Is there still a place for kindness in today’s harsh academic environment?

The season of goodwill is upon us once more. But in an era of hyper-competition, does academic kindness extend beyond passing round the nuts at the departmental Christmas party? Six scholars recount their own tales of collegiate benevolence

十二月 19, 2019
Painting of biblical scene edited
Source: Getty/iStock montage

Weaving and hoarding

There’s a striking moment in George Eliot’s 1861 novel, Silas Marner, when the miserly weaver is described as being so entirely reduced to the “functions of weaving and hoarding” that his face and figure shrink and bend themselves into “a constant mechanical relation to the objects of his life”. Marner works his loom and counts his coins, withering into the shape of his toil; his eyes, which used to look “trusting and dreamy”, now appear as if “they had been made to see only one kind of thing that was very small”.

Eliot imagines Marner’s diminishment as commensurate with that of others who are isolated from community through their self-absorbed attention to work. She writes that the same process has been “undergone by wiser men”, who, instead of “a loom and a heap of guineas”, have “some erudite research, some ingenious project, or some well-knit theory” that narrows and hardens their lives into “a mere pulsation of desire and satisfaction that [has] no relation to any other being”.

Substitute “weaver” for “academic” and “guineas” for “research outputs” and the picture is familiar enough. Academia often encourages a kind of hoarding and miserliness; our ideas must be protected and tallied, and, like Marner, we are reduced to mere functions. We too are shrunk and bent in relation to our function, and our dreamy trust in colleagues is replaced with a more cynical and narrow strategic vision. Our participation in community is always fraught, since what we are taught to desire is only our own good; collegiality is always tinged with suspicion and jealousy.

But not always, and not inevitably.

In 2014, I travelled to the US to give a series of conference papers. I had just submitted my doctoral thesis and the trip was designed in part to make the best of my final funding opportunity before I was cast adrift. I suspect I am not alone in experiencing post-submission terror: my office access was revoked, my scholarship was ending and the yawning gap between a PhD and tenure was unnervingly clear. The community to which I belonged was revealed as fleeting; the PhD was extracted, and I, having been twisted into its shape, was left to fend for myself.

I had scheduled conferences in North Carolina and Indiana, and so drove in a big, isolated loop: north through the whiskey trail, east across cornfields, south through coal country, and finally back to the pine forests of North Carolina. The stop in Indiana was nightmarish: I left with a stock of morbid party stories and a deep sense of the futility of the whole enterprise.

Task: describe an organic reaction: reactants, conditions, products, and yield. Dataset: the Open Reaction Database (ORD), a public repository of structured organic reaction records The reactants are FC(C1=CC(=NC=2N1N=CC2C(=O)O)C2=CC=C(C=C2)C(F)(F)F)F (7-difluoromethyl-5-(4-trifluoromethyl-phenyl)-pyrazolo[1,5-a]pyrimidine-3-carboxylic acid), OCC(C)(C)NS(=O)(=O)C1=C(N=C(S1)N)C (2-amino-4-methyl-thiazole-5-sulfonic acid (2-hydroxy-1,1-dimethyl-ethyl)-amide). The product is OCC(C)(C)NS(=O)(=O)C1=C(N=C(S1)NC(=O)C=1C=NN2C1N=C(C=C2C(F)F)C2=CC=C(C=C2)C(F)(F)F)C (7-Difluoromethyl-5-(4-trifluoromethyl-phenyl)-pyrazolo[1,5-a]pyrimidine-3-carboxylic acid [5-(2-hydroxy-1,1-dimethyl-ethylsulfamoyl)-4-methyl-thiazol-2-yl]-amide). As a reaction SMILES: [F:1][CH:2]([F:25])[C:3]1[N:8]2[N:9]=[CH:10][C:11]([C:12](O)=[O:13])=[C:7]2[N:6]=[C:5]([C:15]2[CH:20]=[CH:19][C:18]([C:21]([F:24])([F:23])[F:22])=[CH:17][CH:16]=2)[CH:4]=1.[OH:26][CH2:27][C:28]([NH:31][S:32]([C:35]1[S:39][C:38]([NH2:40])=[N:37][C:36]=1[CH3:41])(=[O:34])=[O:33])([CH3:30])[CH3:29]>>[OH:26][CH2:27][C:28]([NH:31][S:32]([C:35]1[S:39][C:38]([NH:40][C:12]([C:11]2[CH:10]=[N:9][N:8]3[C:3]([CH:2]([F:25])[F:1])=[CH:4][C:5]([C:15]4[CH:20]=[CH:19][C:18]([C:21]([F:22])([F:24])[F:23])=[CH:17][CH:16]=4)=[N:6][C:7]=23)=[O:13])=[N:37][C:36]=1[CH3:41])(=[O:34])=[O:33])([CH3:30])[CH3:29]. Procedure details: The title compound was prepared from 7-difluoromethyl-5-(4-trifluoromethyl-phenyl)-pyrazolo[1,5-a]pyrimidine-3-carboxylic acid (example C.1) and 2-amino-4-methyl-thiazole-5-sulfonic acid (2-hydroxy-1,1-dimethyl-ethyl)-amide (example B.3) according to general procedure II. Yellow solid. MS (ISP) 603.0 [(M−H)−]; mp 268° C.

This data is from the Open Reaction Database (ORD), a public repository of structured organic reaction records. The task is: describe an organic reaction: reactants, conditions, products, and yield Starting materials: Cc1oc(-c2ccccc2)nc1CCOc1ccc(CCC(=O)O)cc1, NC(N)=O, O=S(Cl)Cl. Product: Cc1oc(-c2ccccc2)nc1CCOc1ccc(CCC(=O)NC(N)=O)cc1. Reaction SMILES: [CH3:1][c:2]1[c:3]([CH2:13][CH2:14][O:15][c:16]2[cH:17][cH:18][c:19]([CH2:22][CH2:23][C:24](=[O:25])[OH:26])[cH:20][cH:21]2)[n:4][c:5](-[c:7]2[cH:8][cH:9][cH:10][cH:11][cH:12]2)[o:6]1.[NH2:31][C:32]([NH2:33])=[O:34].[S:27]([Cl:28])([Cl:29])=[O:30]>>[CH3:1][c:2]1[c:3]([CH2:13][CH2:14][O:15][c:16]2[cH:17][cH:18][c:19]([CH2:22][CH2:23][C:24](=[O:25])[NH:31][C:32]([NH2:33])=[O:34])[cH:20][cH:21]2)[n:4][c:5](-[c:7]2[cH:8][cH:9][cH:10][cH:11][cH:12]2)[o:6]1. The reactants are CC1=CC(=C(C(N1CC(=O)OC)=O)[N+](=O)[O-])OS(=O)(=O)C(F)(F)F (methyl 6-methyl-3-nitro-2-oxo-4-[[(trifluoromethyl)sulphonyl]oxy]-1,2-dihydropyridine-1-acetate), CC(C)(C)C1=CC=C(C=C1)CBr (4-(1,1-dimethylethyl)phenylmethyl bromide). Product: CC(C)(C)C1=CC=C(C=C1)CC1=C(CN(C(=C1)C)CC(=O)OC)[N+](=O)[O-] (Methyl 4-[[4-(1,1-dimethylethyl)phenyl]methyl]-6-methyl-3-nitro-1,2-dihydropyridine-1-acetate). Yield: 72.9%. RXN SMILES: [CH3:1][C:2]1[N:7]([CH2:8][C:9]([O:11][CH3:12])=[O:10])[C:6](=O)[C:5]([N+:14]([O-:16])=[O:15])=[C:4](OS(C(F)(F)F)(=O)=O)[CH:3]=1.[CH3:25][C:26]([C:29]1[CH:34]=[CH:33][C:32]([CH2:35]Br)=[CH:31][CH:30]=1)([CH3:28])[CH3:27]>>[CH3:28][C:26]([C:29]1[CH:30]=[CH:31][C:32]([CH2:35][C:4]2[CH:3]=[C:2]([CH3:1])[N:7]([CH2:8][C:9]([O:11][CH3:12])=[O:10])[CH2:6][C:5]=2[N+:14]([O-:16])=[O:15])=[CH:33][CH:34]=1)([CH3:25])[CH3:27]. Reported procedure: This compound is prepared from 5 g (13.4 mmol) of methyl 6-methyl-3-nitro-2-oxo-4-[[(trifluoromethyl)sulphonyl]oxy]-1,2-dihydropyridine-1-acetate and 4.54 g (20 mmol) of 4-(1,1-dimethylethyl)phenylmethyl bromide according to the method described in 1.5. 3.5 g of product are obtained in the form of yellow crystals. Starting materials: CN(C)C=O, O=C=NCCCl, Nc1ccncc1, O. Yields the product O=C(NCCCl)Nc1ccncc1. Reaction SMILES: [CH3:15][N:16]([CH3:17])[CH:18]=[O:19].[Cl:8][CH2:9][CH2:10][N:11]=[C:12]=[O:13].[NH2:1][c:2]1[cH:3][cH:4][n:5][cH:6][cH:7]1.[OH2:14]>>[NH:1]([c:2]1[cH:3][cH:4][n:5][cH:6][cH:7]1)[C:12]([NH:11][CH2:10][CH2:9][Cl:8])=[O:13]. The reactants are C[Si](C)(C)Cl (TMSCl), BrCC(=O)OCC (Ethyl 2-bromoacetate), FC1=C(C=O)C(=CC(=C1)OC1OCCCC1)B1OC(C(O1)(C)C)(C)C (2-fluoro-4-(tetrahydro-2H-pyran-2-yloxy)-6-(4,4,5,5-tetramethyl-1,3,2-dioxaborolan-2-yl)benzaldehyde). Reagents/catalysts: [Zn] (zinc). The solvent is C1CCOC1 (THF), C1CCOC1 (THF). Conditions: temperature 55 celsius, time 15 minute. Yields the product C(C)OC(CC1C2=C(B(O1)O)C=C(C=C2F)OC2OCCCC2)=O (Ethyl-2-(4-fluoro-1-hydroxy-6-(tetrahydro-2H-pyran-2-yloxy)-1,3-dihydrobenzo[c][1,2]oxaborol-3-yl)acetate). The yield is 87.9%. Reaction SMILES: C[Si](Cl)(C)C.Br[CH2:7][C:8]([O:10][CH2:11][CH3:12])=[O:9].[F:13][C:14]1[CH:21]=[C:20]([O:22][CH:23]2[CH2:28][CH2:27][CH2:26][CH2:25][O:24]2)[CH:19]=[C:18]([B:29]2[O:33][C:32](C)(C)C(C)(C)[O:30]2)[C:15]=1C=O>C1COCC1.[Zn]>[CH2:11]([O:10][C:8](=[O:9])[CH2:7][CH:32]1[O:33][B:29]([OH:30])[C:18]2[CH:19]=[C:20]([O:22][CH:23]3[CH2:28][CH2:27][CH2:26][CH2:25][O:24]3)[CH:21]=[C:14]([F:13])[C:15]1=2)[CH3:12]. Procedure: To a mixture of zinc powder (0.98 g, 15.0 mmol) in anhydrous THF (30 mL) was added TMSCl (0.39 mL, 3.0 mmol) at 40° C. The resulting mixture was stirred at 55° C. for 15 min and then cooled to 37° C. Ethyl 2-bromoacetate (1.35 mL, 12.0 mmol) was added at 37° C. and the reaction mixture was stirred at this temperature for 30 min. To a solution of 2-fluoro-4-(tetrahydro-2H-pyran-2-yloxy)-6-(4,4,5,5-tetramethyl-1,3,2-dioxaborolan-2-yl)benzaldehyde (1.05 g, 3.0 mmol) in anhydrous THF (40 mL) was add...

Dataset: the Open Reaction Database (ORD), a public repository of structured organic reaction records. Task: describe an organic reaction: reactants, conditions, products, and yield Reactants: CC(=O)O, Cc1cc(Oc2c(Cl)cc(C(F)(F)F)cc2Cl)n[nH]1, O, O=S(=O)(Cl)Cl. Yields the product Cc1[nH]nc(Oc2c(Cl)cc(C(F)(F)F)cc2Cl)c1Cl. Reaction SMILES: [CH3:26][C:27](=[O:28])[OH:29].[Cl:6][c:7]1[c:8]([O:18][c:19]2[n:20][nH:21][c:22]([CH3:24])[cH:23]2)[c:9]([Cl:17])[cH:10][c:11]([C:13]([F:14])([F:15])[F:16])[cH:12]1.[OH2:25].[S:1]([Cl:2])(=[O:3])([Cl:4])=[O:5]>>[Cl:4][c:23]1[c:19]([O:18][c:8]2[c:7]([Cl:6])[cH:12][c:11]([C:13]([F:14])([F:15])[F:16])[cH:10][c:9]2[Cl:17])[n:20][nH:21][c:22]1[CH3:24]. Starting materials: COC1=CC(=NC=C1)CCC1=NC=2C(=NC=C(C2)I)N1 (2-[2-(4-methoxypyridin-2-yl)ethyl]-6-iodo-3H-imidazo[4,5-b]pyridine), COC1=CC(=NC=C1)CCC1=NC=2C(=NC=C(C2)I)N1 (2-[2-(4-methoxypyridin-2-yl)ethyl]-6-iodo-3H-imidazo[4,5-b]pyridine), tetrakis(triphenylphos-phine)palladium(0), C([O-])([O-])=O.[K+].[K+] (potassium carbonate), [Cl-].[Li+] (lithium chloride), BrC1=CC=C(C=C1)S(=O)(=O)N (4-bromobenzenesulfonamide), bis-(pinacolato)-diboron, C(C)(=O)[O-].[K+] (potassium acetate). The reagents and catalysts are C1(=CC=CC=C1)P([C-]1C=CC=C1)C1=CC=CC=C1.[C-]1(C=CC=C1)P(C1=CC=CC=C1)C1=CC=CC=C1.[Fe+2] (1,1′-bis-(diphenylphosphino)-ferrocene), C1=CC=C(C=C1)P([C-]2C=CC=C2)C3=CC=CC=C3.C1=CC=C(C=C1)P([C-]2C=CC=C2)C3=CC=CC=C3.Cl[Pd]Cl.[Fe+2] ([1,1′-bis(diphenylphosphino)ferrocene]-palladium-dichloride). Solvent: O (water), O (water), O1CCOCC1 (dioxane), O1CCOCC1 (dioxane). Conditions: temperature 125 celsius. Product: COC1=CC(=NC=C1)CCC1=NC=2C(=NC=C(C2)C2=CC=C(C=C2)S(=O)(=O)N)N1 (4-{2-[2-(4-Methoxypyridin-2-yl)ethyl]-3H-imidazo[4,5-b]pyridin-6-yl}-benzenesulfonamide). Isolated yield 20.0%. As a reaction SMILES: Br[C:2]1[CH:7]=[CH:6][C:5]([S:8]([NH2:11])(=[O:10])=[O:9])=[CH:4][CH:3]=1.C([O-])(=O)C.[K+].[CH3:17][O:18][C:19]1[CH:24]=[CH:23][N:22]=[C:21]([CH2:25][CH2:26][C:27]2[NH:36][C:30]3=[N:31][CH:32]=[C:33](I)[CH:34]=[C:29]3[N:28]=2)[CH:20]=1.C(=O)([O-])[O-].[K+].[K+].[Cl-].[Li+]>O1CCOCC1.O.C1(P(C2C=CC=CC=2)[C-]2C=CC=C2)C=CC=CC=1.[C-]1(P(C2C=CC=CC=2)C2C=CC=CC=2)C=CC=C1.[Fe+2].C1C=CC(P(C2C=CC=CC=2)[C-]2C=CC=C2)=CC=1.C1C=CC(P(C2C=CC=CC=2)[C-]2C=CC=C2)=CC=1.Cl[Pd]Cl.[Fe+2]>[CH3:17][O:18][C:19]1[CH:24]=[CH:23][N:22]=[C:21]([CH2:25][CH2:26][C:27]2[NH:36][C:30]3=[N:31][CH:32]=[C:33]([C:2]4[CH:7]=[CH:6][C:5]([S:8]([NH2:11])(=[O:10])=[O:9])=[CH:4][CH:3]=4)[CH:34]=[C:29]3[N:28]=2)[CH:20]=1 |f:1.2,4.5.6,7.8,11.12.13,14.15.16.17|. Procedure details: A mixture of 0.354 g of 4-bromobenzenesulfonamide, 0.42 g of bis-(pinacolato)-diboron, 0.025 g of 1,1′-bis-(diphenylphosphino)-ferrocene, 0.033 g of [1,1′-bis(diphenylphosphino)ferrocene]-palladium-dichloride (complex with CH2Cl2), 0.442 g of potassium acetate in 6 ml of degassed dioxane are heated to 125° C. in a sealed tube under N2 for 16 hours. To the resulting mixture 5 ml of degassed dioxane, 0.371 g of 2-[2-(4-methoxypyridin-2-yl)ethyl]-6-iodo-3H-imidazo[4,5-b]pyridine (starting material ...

During the trip, however, I had sent an email to an eminent professor in Ohio. Despite not knowing her – despite being a mere postgraduate – I suggested that we meet to discuss a paper she had published, and which I had loved. She promised breakfast (her shout!) and expressed deep gratitude for my earnest email. We met and talked, and she listened and cared and did all of those things that humble people do, who help you see yourself more clearly and more generously. Eventually, much later, I left, feeling genuine joy. I felt connected to an invisible community of morally serious and thoughtful scholars. Her generosity was a life-preserver.

Like any good fairy tale, Silas Marner offers a picture of the world set right again. Eppie, the golden-haired orphan who arrives on Marner’s hearth, forces the weaver to see more clearly: she redeems his vision. Eliot writes that “the gold had kept his thoughts in an ever-repeated circle, leading to nothing beyond itself; but Eppie was an object compacted of changes and hopes that forced his thoughts onward”. Marner comes to know joy because Eppie knows joy, and her intervention reawakens his senses with fresh life.

The gift of that professor in Ohio was modest enough in academic terms: time, care, acknowledgement. But it was also miraculous. It was an act of love. If we want to unbend and unshrink ourselves in academia, we could do worse than look for ways of enacting generous kindness.

Jedidiah Evans is an associate lecturer in the department of writing studies at the University of Sydney.

 Nativity scene montage

The wrong room at the right time

It seems likely that most of the unexpected acts of kindness that occur in academia are instances of considerate colleagues just being themselves at a moment when we ourselves are feeling particularly overwhelmed by academic life.